The sale of the Red Vineyard painting may have played a part in the suicide of Vincent Van Gogh, as his brother Theo wanted to send the money from the sale to him. But Theo’s health and future at Valadon & Cie was in question. There is a belief that Vincent, in seeing that his paintings were starting to be recognised, decided to committed suicide to increase the value of his paintings so his brother Theo, wife and child would receive all funds from the sale of his paintings.
You can read more of my blogs on the Impressionists here:

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Tuesday, July 30, 2013

As it turned out, the night of Dumbledore's death was not the last time Harry saw him. After finding out he was one of Voldemort's Horcruxes (Voldemort having accidentally made him one the night he tried to kill him), Harry bravely walked into Voldemort's camp to be killed, just as Dumbledore had (reluctantly) planned. But Voldemort's Killing Curse once again failed to kill Harry. Instead, Harry entered a limbo state, where he spoke with Dumbledore's spirit.
 When he became genuinely angry, however, Dumbledore would transform from a benign-looking, bright-eyed old man into a wizard even more terrifying than Lord Voldemort himself, with a face that was a classic portrait of cold fury and an aura of power that made him seem as if he was giving off burning heat. Indeed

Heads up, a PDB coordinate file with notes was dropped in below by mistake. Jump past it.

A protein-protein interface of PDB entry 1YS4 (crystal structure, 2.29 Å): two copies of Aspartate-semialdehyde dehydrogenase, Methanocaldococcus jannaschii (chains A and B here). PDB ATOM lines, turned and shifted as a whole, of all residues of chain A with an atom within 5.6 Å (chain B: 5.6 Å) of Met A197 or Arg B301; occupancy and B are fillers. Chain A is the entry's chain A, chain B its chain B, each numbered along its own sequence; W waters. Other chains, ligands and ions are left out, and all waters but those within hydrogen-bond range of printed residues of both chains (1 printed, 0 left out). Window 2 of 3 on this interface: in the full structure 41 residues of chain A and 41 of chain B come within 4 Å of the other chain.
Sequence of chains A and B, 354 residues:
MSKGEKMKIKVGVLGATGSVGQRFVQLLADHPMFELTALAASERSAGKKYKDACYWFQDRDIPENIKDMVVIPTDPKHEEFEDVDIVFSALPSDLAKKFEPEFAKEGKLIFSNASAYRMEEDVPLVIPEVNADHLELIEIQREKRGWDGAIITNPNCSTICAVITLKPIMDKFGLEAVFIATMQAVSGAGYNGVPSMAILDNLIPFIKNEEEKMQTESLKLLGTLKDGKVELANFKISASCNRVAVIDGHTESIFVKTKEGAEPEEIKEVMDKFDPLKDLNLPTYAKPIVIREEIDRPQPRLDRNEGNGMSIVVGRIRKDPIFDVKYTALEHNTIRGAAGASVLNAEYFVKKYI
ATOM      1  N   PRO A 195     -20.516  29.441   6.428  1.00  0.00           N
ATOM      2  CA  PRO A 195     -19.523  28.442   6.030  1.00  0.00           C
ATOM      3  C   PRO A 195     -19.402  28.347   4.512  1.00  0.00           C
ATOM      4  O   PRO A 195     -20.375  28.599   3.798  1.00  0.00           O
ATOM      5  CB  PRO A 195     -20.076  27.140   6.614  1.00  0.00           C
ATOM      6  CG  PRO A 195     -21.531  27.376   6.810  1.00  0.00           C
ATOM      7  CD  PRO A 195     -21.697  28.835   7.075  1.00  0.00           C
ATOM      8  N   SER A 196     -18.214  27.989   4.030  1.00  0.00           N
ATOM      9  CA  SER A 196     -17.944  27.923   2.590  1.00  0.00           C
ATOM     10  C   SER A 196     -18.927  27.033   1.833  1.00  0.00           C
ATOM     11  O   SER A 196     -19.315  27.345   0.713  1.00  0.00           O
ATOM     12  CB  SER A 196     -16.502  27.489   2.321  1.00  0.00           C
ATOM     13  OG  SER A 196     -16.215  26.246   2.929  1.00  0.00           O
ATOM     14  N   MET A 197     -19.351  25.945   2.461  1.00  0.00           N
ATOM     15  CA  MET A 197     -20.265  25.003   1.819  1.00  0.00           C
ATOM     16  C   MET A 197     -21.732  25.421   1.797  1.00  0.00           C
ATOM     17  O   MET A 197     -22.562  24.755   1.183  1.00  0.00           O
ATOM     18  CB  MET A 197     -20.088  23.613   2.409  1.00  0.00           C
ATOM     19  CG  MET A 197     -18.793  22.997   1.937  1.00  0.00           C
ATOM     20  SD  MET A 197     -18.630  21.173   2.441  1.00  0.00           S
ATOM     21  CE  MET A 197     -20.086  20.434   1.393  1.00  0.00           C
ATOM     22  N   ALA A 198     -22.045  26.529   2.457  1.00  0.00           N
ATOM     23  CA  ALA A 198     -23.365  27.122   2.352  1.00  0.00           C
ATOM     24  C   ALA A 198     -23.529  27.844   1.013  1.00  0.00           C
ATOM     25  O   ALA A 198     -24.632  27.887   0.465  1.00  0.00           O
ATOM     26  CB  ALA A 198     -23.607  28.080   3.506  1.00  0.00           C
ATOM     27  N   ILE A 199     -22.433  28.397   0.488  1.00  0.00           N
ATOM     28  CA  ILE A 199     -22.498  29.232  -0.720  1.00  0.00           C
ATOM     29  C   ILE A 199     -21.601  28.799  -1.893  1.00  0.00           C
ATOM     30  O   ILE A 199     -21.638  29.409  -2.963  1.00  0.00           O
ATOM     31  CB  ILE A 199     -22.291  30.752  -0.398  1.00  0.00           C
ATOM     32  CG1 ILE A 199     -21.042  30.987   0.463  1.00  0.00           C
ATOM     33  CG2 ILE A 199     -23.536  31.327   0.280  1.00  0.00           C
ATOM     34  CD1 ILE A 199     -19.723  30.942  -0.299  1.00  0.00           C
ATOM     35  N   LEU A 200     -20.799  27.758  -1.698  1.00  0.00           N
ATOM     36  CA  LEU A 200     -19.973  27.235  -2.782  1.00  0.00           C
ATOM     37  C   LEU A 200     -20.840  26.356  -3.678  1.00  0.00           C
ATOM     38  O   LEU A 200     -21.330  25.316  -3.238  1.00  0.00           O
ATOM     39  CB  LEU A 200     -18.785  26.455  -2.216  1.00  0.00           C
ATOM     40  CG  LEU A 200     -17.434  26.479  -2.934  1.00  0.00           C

Tuesday, March 29, 2011

...Daniel 7:9-10,13... />
As I looked, thrones were set in place, and the Ancient of Days took his seat. His clothing was as white as snow; the hair of his head was white like wool. His throne was flaming with fire, and its wheels were all ablaze. A river of fire was flowing, coming out from before him. ... In my vision at night I looked, and there before me was one like a son of man, coming with the clouds of heaven. He approached the Ancient of Days and was led into his presence.

The one on the throne is described as having hair as white as wool (matching Revelation 1), a throne as fire (matching Ezekiel 1), and a "river of fire" coming from the throne (similar to Ezekiel's description in Ezekiel 1:4). Daniel also says that He saw the Son of Man approach the throne of heaven, which resembles the overall description of Revelation 1, 4 and 5, being the appearance of the Son of Man, the view of the throne of heaven, and the Lamb coming to the throne.